So in the fort I think I found 26 lab stages and two more traditional caches. Cool.

Time for a Break

We’d been going for 3 hours by this point and it was a sunny day again. It wasn’t as warm as it had been on Sunday, but it was warm enough.

We left Kastrup Fort and meandered onto the artificial island. Where we walked on, there’s a watersports centre that sells drinks and snacks and which has an outdoor seating area. So we grabbed drinks and then I offered Ami the opportunity to sit and read for a bit whle I walked around the southern tip of the island clearing up all the caches. There were 11 to do, I think, and I was thinking it wouldn’t bode well for later in the day if Ami came round that bit. So she sat with her book and I went for a walk. I didn’t re-try the splinter-giving cache, but I found all the others easily enough.

When I got back to meet Ami I say for a few more minutes to give my own legs a little rest, before we headed off up the beach.


From the watersports centre we had maybe 2km more to walk to the top end of the artificial island. That would be 2km of “as the crow flies”, and of course we are famously not crows. So our route was closer to 4km as we zigged and zagged our way from side to side of the island, halfway over bridges, and generally all over the place.

Along this stretch was a mix of traditional caches, some letterboxes (Woo-hoo! A new icon) and two more sets of 10 labs that belonged to that previous year’s mega event. Most were easy and coule be accessed easily from the concrete path / bicycle route that runs up the island. A couple required venturing into the dunes. Pretty much all were easily found until we reached the top end, where there was a not-a-Scooby job. There also wasn’t a cafe at the top end, which was a shame. We were both ready for another break.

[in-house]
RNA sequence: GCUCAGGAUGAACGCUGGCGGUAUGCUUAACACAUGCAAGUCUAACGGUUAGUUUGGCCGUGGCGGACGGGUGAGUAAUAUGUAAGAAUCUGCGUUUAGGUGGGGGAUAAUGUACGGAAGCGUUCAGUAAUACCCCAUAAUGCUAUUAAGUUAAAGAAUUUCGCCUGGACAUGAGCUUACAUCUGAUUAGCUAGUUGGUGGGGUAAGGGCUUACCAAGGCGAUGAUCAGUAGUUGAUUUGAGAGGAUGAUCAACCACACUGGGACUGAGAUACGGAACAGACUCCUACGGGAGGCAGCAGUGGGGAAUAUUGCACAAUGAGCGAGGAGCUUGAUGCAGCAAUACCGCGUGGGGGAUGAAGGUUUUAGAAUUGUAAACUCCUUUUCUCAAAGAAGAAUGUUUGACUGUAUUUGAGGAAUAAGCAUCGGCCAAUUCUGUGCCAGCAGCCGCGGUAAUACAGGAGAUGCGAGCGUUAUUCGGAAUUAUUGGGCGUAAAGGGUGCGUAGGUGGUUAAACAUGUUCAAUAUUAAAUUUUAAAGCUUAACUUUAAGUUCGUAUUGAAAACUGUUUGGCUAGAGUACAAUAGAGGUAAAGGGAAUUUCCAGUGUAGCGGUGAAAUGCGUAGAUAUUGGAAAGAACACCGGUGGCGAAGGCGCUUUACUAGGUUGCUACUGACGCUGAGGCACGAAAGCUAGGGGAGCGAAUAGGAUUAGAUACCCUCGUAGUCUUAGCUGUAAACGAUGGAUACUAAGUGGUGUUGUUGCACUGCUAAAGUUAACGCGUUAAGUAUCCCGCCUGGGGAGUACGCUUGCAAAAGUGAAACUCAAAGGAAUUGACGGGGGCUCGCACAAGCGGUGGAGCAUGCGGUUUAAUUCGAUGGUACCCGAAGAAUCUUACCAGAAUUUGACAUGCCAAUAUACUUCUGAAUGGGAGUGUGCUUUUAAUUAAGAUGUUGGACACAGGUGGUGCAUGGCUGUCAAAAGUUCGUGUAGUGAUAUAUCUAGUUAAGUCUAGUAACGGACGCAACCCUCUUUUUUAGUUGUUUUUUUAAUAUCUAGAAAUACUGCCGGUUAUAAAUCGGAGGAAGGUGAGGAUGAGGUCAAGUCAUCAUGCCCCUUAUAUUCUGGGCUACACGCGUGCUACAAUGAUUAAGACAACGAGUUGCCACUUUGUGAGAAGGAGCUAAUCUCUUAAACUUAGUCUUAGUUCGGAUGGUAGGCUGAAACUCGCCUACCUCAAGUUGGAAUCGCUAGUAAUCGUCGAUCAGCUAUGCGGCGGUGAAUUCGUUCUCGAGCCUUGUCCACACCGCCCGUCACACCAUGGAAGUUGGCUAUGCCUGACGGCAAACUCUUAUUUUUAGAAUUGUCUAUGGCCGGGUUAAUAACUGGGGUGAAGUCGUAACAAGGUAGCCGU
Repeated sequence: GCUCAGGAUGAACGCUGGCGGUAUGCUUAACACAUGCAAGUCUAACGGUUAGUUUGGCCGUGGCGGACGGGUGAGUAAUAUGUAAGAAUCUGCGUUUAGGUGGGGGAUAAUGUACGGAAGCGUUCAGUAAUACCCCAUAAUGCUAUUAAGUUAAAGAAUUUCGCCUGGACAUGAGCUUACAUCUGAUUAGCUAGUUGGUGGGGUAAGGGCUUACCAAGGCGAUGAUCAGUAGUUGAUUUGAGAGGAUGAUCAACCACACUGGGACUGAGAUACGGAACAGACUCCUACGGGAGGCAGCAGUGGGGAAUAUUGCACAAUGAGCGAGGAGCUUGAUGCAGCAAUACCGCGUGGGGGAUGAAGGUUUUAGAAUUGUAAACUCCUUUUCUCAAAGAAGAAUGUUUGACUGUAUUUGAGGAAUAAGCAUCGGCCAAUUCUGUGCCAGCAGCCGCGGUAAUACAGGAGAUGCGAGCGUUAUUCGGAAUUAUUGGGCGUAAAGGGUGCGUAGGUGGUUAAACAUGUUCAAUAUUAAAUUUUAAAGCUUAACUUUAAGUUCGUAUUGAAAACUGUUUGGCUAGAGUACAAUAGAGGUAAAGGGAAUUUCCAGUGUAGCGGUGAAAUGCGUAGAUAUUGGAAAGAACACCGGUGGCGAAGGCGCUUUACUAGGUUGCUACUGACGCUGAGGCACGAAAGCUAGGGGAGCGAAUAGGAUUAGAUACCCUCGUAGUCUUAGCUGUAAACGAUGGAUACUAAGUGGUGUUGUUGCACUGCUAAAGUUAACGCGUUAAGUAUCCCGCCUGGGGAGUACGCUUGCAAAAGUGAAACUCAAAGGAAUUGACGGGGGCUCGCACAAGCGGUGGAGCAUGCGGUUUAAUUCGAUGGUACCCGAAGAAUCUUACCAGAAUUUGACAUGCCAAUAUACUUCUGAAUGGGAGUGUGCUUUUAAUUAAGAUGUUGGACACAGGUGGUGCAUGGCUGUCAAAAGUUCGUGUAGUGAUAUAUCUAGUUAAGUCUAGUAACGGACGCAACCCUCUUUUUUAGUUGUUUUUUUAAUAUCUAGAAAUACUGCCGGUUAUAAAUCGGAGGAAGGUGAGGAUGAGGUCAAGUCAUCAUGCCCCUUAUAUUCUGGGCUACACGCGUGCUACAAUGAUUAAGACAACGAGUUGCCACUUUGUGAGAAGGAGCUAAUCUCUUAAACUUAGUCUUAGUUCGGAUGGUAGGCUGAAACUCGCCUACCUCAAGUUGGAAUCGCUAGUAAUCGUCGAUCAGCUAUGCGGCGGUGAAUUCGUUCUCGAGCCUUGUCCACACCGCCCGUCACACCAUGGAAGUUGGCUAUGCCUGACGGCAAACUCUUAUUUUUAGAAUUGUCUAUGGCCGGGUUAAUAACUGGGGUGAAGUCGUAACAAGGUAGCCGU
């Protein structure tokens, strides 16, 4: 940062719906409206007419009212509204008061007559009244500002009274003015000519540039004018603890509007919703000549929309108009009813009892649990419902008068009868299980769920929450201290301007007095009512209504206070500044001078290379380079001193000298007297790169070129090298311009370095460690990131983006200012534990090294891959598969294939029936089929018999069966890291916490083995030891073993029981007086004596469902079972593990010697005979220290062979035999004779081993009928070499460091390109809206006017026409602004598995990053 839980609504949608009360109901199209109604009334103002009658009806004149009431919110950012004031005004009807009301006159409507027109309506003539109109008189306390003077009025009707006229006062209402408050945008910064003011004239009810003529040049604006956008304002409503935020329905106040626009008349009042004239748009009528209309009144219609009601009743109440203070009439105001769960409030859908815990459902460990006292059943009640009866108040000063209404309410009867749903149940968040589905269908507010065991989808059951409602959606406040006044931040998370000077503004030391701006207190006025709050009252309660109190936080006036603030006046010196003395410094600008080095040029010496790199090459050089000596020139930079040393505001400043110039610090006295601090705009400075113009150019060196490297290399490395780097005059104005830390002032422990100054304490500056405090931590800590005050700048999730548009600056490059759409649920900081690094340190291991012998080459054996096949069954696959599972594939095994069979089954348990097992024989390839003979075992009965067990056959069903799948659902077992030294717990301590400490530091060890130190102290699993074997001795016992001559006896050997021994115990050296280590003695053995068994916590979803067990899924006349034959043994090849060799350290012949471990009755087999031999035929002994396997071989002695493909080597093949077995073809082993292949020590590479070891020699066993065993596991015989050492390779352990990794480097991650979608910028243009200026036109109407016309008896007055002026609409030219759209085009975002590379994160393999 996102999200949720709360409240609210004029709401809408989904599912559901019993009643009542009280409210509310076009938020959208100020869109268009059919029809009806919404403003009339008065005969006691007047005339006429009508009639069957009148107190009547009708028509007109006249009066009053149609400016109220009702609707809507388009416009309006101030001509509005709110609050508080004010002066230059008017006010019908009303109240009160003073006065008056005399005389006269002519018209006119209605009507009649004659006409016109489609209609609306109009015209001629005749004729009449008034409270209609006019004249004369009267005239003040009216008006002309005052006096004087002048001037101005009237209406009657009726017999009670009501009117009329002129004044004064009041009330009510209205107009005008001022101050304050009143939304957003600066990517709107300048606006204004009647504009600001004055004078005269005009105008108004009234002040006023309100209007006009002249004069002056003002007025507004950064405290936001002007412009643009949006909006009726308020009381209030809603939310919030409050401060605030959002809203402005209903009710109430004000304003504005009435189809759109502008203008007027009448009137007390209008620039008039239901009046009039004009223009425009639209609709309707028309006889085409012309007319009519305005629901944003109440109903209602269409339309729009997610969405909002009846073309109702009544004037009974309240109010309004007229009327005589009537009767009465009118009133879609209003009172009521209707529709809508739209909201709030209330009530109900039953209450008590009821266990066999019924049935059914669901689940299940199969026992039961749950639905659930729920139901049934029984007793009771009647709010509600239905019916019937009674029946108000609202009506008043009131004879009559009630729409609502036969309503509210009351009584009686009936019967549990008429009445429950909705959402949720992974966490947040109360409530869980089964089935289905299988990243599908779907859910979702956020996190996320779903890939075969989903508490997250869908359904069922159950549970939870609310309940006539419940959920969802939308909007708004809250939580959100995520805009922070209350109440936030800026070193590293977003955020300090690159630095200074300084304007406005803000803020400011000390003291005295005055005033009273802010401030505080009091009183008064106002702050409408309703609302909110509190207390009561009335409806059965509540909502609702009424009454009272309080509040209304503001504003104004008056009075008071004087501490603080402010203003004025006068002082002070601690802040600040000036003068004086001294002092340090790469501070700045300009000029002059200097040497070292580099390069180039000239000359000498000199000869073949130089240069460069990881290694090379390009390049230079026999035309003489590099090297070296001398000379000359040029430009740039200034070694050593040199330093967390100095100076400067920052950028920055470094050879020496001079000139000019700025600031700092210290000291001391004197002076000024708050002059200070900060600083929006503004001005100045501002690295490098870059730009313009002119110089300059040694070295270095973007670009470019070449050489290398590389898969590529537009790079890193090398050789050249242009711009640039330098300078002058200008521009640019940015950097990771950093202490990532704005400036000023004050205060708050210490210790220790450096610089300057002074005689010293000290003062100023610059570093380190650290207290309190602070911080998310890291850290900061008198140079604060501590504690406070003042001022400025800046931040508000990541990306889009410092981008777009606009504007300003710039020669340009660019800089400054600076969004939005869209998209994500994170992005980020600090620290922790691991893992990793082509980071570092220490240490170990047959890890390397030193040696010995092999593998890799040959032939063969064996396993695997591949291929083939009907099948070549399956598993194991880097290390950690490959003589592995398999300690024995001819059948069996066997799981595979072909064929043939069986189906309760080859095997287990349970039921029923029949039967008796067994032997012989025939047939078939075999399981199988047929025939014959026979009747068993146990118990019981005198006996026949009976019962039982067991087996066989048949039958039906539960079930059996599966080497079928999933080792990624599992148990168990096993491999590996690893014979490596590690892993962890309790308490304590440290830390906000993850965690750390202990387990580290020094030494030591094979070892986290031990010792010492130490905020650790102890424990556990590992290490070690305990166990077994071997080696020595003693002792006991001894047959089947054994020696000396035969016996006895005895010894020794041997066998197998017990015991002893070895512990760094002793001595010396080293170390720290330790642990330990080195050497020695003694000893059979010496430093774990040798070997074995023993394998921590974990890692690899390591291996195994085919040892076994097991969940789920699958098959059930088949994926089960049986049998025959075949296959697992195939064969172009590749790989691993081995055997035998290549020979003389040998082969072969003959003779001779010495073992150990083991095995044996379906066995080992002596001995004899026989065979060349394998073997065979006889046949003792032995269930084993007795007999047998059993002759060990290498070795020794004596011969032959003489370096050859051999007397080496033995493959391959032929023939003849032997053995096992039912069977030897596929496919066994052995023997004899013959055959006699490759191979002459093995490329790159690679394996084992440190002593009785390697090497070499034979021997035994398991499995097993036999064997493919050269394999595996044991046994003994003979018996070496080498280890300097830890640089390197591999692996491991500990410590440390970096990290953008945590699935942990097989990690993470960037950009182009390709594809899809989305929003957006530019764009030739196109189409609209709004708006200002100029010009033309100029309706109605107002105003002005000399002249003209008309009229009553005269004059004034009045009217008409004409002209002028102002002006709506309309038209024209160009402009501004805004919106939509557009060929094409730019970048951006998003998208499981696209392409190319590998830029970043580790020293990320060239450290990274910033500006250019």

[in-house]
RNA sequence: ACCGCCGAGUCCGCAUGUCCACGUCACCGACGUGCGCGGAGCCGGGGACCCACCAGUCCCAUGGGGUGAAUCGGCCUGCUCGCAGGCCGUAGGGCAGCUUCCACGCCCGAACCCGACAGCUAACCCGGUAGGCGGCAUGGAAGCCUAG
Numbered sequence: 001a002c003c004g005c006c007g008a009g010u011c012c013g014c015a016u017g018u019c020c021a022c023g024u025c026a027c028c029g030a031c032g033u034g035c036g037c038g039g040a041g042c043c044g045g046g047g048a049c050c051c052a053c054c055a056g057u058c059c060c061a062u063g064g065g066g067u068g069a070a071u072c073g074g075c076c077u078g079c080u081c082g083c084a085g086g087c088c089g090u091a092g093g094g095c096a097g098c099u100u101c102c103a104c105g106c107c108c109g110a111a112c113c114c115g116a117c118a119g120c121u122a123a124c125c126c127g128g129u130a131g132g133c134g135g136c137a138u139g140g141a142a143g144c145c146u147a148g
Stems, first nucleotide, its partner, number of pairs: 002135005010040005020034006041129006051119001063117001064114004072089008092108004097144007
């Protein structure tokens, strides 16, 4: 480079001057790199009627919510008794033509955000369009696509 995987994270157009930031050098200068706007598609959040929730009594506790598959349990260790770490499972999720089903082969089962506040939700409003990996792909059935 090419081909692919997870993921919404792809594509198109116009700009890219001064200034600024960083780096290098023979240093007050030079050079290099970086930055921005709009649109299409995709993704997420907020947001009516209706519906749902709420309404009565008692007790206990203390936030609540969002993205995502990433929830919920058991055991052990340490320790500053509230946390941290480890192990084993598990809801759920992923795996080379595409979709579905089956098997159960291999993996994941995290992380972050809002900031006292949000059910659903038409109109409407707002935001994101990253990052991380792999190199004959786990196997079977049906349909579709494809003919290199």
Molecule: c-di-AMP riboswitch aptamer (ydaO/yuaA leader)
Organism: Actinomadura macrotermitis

I’d got it into my mind that this could easily be a 100-finds day, but at the top end of the beach I started to think my legs wouldn’t hold out. We were somewhere up in the 70’s, but getting the extras looked like more walking than I was going to manage. So anyway, we walked off the beach towards some busy streets, assuming there’d be a cafe. There was indeed a cafe, so we sat inside and had a decent sandwich each.


Ultimately I decided that rather than pushing to exhaustion, I’d just stop. It had been a good enough day anyway, and Ami didn’t look like she wanted to walk any more. Plus if we’d continued it would just be trudging around suburban streets. So we decided not to bother.

Instead we made the relatively short walk to Øresund Metro Station and then caught a metro three stops home to Kastrup.

We’d both had enough, so we in fact just crashed on the beds for three hours before getting cleaned up and then popping next door to Cafe Le Perr again for dinner.

By the standards of Sunday and Monday it had been a short day, but we’d still walked a considerable distance and found a tidy heap of caches.